Flash Is Reborn
You probably know a fair amount about Adobe Flash already. It’s the multimedia software platform used for all sorts of things – including animations, applications, mobile games and web browser video players.
But did you know that in July 2018, Adobe issued fixes for 112 vulnerabilities in several of its products, including Flash? Here at Blue Whale Media, the web development agency Manchester, we want to tell you more about this. So here’s a quick breakdown of what’s been fixed…
– 2 bugs in Flash Player
– 104 bugs in Acrobat and Reader
– 3 bugs in Experience Manager
– 3 bugs in Adobe Connect
Let’s Look At The Flash Problems?
For the purposes of this blog from our web development agency Manchester it’s best if we focus on the Flash issues. Adobe fixed two bugs in the Flash Player and the versions that suffered from these bugs are 184.108.40.206 and earlier.
For those who want to explore these flaws in more detail, we can tell you that the bugs are known as “an arbitrary code execution bug” (which has the name CVE-2018-5007) and “an information disclosure out-of-bounds read bug” (which has the name CVE-2018-5008).
What Should You Do?
Here at our web development agency Manchester we’ve noticed that Adobe has urged users to update the version 220.127.116.11 by utilising installation methods, such as visiting the Flash Player Download Centre.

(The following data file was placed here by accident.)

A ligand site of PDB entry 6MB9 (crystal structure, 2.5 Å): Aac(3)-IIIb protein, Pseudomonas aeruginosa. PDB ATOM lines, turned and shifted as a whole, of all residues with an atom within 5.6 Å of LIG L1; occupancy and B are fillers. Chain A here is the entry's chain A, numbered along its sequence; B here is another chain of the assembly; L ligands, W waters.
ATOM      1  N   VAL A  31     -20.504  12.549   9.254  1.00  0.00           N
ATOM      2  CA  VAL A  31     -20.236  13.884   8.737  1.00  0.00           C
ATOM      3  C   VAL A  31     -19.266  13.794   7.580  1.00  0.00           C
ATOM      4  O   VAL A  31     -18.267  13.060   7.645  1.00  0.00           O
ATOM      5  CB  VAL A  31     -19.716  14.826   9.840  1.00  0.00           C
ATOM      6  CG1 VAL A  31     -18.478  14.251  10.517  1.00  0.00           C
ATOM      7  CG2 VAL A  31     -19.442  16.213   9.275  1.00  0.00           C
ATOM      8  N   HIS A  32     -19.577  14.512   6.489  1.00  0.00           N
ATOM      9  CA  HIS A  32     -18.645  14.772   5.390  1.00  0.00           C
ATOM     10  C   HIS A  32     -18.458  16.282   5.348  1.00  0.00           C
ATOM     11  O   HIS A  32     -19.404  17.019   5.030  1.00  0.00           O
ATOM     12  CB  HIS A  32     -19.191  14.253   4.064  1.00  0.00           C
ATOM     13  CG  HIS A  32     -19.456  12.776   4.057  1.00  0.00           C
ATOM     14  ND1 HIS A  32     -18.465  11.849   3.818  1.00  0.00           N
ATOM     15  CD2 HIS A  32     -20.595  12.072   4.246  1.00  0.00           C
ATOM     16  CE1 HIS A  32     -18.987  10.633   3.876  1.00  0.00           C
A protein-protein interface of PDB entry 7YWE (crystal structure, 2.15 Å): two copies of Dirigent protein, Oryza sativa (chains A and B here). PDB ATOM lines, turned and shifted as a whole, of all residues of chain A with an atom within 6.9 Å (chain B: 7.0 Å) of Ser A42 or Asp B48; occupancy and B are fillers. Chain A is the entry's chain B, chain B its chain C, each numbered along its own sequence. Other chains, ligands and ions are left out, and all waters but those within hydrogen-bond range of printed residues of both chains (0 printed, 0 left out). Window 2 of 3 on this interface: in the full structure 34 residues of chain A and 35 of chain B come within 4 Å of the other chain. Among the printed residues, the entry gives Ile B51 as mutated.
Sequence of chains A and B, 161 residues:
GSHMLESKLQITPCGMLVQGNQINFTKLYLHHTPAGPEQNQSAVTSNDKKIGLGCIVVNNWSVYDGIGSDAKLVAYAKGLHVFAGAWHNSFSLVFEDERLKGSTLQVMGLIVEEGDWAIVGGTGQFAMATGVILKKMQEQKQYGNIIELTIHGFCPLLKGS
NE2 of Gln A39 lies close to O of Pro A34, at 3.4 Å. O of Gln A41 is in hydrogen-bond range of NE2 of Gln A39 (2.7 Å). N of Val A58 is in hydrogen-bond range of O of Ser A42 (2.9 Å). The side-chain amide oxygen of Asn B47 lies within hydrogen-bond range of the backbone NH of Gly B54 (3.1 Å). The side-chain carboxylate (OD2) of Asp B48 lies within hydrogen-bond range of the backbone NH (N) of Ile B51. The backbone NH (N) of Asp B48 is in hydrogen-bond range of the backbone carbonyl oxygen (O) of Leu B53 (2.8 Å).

There are definitely some major benefits to doing this. In fact, if you don’t you may be exposing yourself to security risks, which could affect some of the products that have had fixes.
Allan Liska, threat intelligence analyst at Recorded Future, told the website Threatpost: “There are a number of different vulnerabilities that allow for remote code execution and one vulnerability that allows for privilege escalation.”
“If an attacker combines both the remote code execution and the privilege escalation then the command can be run as administrator, and give the attacker full control over the victim’s machine.”
What’s Next For Adobe Flash?
At our web development agency Manchester we feel it’s worth mentioning that Adobe plans to end support for Adobe Flash by 2020. This will effectively mean no more updates – plus Facebook will end its Flash games by the same year. Facebook is also suggesting to developers that they should change to another format.
According to estimated figures from Google, it’s thought that around 17 percent of all websites utilise Flash. But programmers and designers are now encouraged to switch to other formats, such as HTML5 and Web GL.
Contact our web development agency Manchester
To sum up, Flash has been reborn for the moment, but its demise is not too far off in the future. For all the latest news and views about the best practice in web design, contact our agency today. We’re experts in creating high-functioning websites that can meet all your business requirements.